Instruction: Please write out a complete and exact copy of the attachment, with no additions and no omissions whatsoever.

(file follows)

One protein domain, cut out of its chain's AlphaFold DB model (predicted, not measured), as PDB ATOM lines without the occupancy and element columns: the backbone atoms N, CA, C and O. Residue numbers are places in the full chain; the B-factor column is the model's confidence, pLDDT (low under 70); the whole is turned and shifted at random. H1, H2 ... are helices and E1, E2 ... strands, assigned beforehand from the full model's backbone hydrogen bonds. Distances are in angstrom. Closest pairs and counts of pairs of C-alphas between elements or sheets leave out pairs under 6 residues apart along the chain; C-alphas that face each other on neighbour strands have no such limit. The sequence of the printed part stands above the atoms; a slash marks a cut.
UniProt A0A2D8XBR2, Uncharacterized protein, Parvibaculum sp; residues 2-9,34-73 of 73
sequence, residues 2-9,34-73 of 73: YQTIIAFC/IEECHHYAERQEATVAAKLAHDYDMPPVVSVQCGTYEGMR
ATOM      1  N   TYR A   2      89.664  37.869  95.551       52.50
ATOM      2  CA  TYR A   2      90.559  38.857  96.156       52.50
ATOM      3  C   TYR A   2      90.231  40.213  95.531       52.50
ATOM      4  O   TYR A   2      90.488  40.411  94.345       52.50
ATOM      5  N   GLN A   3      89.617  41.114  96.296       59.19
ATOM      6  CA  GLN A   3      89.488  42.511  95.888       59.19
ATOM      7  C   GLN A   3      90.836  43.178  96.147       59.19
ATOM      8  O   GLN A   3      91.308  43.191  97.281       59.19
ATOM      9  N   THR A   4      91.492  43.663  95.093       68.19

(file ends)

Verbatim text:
One protein domain, cut out of its chain's AlphaFold DB model (predicted, not measured), as PDB ATOM lines without the occupancy and element columns: the backbone atoms N, CA, C and O. Residue numbers are places in the full chain; the B-factor column is the model's confidence, pLDDT (low under 70); the whole is turned and shifted at random. H1, H2 ... are helices and E1, E2 ... strands, assigned beforehand from the full model's backbone hydrogen bonds. Distances are in angstrom. Closest pairs and counts of pairs of C-alphas between elements or sheets leave out pairs under 6 residues apart along the chain; C-alphas that face each other on neighbour strands have no such limit. The sequence of the printed part stands above the atoms; a slash marks a cut.
UniProt A0A2D8XBR2, Uncharacterized protein, Parvibaculum sp; residues 2-9,34-73 of 73
sequence, residues 2-9,34-73 of 73: YQTIIAFC/IEECHHYAERQEATVAAKLAHDYDMPPVVSVQCGTYEGMR
ATOM      1  N   TYR A   2      89.664  37.869  95.551       52.50
ATOM      2  CA  TYR A   2      90.559  38.857  96.156       52.50
ATOM      3  C   TYR A   2      90.231  40.213  95.531       52.50
ATOM      4  O   TYR A   2      90.488  40.411  94.345       52.50
ATOM      5  N   GLN A   3      89.617  41.114  96.296       59.19
ATOM      6  CA  GLN A   3      89.488  42.511  95.888       59.19
ATOM      7  C   GLN A   3      90.836  43.178  96.147       59.19
ATOM      8  O   GLN A   3      91.308  43.191  97.281       59.19
ATOM      9  N   THR A   4      91.492  43.663  95.093       68.19